Word of the Day : December 10, 2012


noun POH-man-der


1 : a mixture of aromatic substances enclosed in a perforated bag or box and used to scent clothes and linens or formerly carried as a guard against infection; also : a clove-studded orange or apple used for the same purposes

2 : a box or hollow fruit-shaped ball for holding pomander

Did You Know?

In earlier times, there was more at stake in the use of an "apple of amber" (the literal meaning of Anglo-French "pomme de ambre," modified to "pomander" in Middle English) than the addition of holiday spirit. Pomanders were used to offset foul odors and were also believed to protect against disease. Early pomanders were usually mixtures of fragrant spices, herbs, etc. in small metal containers, and they were often worn on chains, as jewelry, around the neck or at the waist. Today, we no longer believe pomanders ward off infections, but we still like nice-smelling things, and the word "pomander" survives to name the modern version of this aromatic, decorative object.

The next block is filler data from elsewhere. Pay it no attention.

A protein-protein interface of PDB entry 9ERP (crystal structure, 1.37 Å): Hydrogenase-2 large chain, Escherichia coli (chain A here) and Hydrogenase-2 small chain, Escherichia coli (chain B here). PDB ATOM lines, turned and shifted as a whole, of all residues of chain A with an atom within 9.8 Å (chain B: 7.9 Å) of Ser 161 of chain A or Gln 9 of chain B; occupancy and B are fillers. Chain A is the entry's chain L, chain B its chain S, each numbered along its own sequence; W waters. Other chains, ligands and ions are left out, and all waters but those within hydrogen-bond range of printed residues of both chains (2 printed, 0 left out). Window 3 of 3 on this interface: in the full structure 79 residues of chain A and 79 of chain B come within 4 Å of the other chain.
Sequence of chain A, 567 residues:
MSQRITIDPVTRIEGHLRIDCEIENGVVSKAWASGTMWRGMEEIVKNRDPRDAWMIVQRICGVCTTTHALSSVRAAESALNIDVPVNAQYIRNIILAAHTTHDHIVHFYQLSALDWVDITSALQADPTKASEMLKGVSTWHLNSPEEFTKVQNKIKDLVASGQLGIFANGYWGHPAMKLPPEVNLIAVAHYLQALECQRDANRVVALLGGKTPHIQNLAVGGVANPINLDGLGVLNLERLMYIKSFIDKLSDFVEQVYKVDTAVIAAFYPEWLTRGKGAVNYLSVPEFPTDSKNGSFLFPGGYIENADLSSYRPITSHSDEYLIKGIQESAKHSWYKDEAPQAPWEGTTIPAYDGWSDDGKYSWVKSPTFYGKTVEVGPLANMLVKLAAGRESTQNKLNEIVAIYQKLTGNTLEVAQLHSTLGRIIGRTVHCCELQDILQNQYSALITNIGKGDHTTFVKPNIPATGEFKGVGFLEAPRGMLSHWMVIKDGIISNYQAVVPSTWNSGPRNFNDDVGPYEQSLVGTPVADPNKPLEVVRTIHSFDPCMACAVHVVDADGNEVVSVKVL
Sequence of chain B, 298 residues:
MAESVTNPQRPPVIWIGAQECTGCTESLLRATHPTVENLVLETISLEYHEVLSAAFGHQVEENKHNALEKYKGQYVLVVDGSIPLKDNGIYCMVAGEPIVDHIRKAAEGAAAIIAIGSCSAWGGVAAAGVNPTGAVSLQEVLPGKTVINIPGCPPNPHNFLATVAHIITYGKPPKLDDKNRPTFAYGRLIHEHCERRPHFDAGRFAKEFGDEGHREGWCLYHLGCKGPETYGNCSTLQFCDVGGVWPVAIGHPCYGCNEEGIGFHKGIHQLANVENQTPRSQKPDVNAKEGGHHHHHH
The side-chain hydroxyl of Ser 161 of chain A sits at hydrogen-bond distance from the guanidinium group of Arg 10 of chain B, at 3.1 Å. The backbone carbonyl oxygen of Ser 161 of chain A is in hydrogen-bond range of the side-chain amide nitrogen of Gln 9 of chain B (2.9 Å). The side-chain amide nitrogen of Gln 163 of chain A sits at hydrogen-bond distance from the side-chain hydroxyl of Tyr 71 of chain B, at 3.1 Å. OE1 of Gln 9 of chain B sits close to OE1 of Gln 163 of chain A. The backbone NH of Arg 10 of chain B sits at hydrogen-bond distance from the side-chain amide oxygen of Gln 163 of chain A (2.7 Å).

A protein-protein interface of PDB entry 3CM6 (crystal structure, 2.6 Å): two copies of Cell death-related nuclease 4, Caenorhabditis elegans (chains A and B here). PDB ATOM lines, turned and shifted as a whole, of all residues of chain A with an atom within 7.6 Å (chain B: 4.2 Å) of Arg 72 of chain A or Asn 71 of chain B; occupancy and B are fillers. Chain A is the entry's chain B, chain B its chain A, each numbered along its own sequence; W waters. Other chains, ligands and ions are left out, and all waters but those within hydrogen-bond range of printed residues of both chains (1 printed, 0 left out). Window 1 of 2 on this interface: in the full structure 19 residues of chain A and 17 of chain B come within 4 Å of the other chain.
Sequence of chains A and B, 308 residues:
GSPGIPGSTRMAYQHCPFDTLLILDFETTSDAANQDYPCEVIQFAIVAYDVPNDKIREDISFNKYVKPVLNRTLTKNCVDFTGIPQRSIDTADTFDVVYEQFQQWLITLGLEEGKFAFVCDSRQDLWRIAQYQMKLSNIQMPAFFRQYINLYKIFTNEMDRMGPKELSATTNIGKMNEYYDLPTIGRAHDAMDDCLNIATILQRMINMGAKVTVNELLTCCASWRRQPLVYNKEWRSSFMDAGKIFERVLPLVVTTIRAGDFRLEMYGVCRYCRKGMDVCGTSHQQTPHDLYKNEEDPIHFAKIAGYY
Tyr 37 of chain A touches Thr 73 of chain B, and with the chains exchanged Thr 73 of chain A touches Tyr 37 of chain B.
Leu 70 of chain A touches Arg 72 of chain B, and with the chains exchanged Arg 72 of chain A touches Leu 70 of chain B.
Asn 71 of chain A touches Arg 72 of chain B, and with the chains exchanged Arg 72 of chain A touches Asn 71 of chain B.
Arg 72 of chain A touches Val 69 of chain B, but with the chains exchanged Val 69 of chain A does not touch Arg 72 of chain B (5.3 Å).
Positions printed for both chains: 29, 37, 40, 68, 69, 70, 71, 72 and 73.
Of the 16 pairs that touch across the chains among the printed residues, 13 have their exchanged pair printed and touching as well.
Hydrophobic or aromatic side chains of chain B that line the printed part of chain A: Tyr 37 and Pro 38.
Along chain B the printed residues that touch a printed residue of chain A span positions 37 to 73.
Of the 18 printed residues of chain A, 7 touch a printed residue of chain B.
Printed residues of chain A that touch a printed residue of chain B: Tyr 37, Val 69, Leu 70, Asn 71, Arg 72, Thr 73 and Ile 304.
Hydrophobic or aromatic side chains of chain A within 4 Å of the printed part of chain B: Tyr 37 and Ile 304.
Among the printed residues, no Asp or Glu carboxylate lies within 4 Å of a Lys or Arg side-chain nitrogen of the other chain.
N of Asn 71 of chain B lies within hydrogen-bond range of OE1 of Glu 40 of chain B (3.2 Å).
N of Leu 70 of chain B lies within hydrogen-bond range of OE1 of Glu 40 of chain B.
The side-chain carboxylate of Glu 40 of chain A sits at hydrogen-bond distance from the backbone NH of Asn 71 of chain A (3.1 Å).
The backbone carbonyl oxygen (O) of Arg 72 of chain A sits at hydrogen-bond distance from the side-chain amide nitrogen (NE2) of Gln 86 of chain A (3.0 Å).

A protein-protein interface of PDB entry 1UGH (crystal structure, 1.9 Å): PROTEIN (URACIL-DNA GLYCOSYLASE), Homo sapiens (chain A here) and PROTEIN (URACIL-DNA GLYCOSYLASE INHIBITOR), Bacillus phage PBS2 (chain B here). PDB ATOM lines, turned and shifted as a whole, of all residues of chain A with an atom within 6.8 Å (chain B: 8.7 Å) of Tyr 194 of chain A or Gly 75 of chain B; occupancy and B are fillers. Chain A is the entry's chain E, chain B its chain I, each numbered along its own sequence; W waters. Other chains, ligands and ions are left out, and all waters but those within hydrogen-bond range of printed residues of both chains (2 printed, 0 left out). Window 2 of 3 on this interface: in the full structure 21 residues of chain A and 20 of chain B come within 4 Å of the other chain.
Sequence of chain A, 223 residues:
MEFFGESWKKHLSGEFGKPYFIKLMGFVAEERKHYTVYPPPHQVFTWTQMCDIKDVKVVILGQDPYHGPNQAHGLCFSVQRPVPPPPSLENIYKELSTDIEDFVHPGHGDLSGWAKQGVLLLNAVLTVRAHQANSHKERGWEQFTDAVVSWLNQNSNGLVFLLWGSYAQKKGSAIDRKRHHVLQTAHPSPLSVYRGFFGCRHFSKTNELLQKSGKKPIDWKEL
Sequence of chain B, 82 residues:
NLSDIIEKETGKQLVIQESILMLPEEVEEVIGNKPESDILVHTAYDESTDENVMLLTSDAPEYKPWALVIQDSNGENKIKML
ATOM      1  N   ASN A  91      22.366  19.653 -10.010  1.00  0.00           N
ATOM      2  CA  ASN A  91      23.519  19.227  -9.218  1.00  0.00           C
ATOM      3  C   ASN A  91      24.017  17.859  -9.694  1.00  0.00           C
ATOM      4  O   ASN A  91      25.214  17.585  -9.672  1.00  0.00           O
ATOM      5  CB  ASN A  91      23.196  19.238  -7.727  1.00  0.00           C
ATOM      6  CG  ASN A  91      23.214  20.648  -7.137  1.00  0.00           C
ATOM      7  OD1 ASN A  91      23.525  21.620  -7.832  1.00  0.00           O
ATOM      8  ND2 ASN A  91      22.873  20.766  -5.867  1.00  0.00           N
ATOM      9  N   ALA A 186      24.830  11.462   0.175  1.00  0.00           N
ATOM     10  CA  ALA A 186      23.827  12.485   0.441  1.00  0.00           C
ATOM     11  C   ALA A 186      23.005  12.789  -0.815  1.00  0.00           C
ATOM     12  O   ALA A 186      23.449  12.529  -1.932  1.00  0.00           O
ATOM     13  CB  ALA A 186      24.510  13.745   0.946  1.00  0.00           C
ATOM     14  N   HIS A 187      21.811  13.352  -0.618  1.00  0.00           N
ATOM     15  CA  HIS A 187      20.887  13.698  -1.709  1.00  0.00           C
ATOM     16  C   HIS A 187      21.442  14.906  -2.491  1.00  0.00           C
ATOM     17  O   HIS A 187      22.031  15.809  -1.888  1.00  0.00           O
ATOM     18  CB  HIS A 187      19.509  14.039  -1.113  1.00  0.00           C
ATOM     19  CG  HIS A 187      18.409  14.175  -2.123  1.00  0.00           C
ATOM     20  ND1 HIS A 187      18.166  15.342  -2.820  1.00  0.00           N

Tuck a homemade pomander in a gift basket to lend it that wonderful holiday aroma.

"Apple pomanders are still much used to scent linen closets and store with furs to prevent moths." - From an article by Ellen Probert Williamson in the Roane County News (Kingston, Tennessee), October 1, 2012

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